The Slovak armored component in World War II

(To Andrea Gaspardo)

In 1939 after the partition following the Munich Accords and subsequent absorption of the remaining Czech and Moravian lands, Hitler supported the formation of a fascist Slovak state led by Archbishop Jozef Tiso. From that moment Slovakia became Germany's first and most faithful ally, participating, for example, already in the Polish campaign. Before these events, however, the authorities in Bratislava organized themselves in order to create a functioning Armed Forces on the basis of the Slovak ethnic components inherited from the defunct Czechoslovak Armed Forces.

The former 3a quick division Czechoslovakia had left 79 LT vz.35/LT-35 tanks, also known as Panzer 35(t) in German military terminology, in Slovakian territory, and the new quick division slovak.

In March 1939 Slovakia was involved in a short border war with neighboring Hungary, which was later resolved by Hitler's intervention in favor of the latter and Bratislava's cession of all territories inhabited by ethnic Hungarians. There quick division was involved in the fighting and suffered the loss of 1 tank LT vz.35/LT-35 captured by the Hungarians and then forcibly put into service with their own forces.

After the Slovak participation in the Polish campaign, the Central European country's military leaders approved a plan to expand its armored forces on the model of the defunct Czechoslovakian armored forces, but the Germans were initially reluctant to supply the requested equipment. Later the German authorities had second thoughts and allowed the Slovaks to obtain 32 LT vz.38/LT-38, also known as Panzer 35(t), and 21 LT vz.40/LT-40. All these means, plus the previous ones, were absorbed into the Slovakian mobile group, soon deployed for theOperation Barbarossa.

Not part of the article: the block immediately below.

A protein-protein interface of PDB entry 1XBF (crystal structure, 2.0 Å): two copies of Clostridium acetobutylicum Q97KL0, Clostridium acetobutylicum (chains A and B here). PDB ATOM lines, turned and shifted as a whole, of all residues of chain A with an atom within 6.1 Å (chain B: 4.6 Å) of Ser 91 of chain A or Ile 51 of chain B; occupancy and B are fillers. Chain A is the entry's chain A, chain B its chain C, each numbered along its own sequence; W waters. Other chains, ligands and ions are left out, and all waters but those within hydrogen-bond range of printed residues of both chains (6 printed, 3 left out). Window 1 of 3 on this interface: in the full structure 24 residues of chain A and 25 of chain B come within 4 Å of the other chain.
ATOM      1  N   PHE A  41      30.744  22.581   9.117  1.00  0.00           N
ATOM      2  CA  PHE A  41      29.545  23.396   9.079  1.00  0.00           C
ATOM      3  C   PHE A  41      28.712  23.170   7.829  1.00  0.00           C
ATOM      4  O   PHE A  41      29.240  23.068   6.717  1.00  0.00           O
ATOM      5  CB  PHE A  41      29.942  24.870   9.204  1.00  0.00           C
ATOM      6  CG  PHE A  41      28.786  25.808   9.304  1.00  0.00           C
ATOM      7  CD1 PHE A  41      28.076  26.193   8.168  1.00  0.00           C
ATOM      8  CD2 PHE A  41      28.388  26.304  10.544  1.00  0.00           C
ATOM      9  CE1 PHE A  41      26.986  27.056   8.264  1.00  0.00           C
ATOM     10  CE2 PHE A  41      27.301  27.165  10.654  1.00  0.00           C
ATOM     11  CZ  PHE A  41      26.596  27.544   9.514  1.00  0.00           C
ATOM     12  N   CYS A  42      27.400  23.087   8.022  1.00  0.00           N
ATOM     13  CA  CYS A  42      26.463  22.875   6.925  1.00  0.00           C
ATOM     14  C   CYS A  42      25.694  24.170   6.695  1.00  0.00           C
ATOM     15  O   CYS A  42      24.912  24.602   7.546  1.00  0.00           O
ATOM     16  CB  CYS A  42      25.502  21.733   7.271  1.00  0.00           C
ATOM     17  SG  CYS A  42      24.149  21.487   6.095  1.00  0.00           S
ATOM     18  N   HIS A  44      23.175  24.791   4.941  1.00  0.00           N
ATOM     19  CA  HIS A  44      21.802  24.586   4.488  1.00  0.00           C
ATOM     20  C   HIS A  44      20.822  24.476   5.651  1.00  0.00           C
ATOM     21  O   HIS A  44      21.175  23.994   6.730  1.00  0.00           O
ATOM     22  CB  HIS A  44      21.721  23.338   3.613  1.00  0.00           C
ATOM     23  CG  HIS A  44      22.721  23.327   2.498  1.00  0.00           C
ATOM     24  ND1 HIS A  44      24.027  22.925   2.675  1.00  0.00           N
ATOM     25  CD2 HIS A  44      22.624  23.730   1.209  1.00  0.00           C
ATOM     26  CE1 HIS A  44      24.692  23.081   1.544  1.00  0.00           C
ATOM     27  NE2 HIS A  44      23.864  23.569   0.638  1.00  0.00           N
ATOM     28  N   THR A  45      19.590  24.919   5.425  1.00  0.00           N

The Slovak tanks were used on the southern front in the fighting between Lvov and Kiev. The Slovak armored forces remained at the front from the summer of 1941 until February 1942 until all assets were lost in combat or too worn out to continue operations.

Slovak forces continued to fight on the Eastern Front until 1944 but were progressively relegated to rear security duties.

In 1944 the Germans intensified their efforts to rebuild the Slovak Armed Forces by supplying 37 Panzer 38(t), 7 Panzer III Ausf. N, 16 Panzer II Ausf. F and 18 Marder III tank destroyers.

In August 1944 the Slovaks started an insurrection against the Germans but it was crushed in blood. This marked the end of the Slovak armored forces.

Photo: web

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